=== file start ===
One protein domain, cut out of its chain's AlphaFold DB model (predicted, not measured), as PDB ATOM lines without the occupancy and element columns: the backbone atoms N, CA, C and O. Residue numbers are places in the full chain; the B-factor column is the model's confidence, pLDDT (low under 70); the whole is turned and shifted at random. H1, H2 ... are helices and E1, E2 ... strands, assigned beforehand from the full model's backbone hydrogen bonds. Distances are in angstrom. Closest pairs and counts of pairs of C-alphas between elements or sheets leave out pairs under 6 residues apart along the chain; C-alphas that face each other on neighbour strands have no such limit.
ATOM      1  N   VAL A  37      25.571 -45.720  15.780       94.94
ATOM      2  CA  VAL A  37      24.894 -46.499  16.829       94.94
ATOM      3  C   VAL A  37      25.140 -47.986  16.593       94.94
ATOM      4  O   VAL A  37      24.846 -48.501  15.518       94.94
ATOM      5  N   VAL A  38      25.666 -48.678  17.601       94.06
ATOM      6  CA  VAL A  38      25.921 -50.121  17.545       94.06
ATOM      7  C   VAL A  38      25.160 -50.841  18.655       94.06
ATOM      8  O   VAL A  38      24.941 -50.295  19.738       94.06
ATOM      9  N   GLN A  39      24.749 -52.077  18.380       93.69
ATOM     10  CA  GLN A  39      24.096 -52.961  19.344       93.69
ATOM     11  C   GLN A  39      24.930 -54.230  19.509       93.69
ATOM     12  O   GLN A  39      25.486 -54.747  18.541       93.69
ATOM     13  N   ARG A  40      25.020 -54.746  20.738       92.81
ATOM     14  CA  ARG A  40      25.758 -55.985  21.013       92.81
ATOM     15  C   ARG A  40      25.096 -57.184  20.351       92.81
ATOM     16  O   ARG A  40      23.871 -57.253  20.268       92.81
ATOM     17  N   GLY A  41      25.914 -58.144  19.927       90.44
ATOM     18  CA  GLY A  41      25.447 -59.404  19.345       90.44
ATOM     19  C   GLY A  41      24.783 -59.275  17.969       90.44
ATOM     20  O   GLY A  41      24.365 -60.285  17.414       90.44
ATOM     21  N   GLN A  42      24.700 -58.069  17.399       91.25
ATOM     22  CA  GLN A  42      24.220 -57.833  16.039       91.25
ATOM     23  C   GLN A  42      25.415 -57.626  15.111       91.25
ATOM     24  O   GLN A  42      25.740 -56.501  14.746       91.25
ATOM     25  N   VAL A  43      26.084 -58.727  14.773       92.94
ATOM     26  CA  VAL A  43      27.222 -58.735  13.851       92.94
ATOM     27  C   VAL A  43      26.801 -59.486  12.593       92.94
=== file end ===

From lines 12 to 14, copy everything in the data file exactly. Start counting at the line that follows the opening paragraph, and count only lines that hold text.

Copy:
ATOM     12  O   GLN A  39      25.486 -54.747  18.541       93.69
ATOM     13  N   ARG A  40      25.020 -54.746  20.738       92.81
ATOM     14  CA  ARG A  40      25.758 -55.985  21.013       92.81